The Gardening Year Apr 2020

April

Wellness for your lawn

Experienced lawn enthusiasts swear by the cleaning action of scarification, which effectively removes thatch from your lawn. Thatch is a fibrous layer of plant matter and grass cuttings which forms on the surface of the lawn and can act as a semi-waterproof cover.

When left untreated, it can prevent proper aeration, which stops moisture getting through to the lawn and increases the risk of disease. Scarifying and raking your lawn regularly can help to prevent the build up of thatch.

 

Simple and effective - the scarifying principle

A rotating roller cuts into the soil at the surface to loosen up thatch, moss and weed roots. The dead organic material is subsequently either collected in the catch basket or removed from the surface of the lawn using a rake. This ensures that the grass gets air to breathe and water to grow. Applying lawn feed after scarification will provide the nutrients it needs to recover.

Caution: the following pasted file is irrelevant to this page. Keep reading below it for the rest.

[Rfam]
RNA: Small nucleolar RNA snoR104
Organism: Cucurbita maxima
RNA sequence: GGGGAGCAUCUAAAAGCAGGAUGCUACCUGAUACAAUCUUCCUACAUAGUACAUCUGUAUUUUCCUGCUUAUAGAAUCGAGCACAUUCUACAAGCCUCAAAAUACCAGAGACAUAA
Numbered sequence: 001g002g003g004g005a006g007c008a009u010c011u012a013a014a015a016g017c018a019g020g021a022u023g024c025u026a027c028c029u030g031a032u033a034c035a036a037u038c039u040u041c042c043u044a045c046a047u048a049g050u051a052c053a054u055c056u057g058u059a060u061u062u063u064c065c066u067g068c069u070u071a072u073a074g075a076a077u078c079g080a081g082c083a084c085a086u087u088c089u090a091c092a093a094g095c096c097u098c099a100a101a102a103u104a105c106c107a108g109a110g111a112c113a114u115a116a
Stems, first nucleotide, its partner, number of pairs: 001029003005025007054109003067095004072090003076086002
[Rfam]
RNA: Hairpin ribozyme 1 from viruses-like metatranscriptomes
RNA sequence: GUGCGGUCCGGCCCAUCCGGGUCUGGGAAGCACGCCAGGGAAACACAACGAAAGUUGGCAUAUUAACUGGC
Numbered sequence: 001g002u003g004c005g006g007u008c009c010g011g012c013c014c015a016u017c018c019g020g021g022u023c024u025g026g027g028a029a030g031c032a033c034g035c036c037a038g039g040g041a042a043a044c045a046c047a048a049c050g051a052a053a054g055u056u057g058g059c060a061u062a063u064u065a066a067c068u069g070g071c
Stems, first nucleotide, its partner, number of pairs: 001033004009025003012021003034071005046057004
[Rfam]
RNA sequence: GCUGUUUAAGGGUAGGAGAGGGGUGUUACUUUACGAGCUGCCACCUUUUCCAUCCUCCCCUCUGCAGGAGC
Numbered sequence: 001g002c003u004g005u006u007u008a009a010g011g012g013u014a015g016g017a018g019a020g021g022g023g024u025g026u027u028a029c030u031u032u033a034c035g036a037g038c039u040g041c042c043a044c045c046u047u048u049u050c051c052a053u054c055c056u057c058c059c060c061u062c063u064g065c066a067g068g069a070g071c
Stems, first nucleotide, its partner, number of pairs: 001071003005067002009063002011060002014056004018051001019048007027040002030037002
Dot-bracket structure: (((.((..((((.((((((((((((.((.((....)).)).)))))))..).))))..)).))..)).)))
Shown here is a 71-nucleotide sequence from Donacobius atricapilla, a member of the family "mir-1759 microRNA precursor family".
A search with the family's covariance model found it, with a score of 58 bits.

Scarifying in a few steps

 

 

1. Fertilising

Your lawn should be allowed time to regenerate before scarification. At the beginning of spring, scatter a high-quality lawn fertiliser so that the hungry grass that had been stressed by the winter can grow more strongly. When the mowing season starts, mow your lawn two or three times before scarifying it for the first time.

 

2. Scarification

Now scarify the lawn thoroughly - ideally several times - across both the length and the width. Always ensure that the blades only touch the ground lightly so as not to cut it up. Scarifying too deeply damages the grass roots and wears the blades of the scarifier, so always pull quickly across the area. View our scarifiers here.

3. Reseeding

After treating the whole lawn you can make minor corrections to the surface of the soil by adding or removing topsoil where it is needed. Small gaps caused by the scarification will close up by themselves.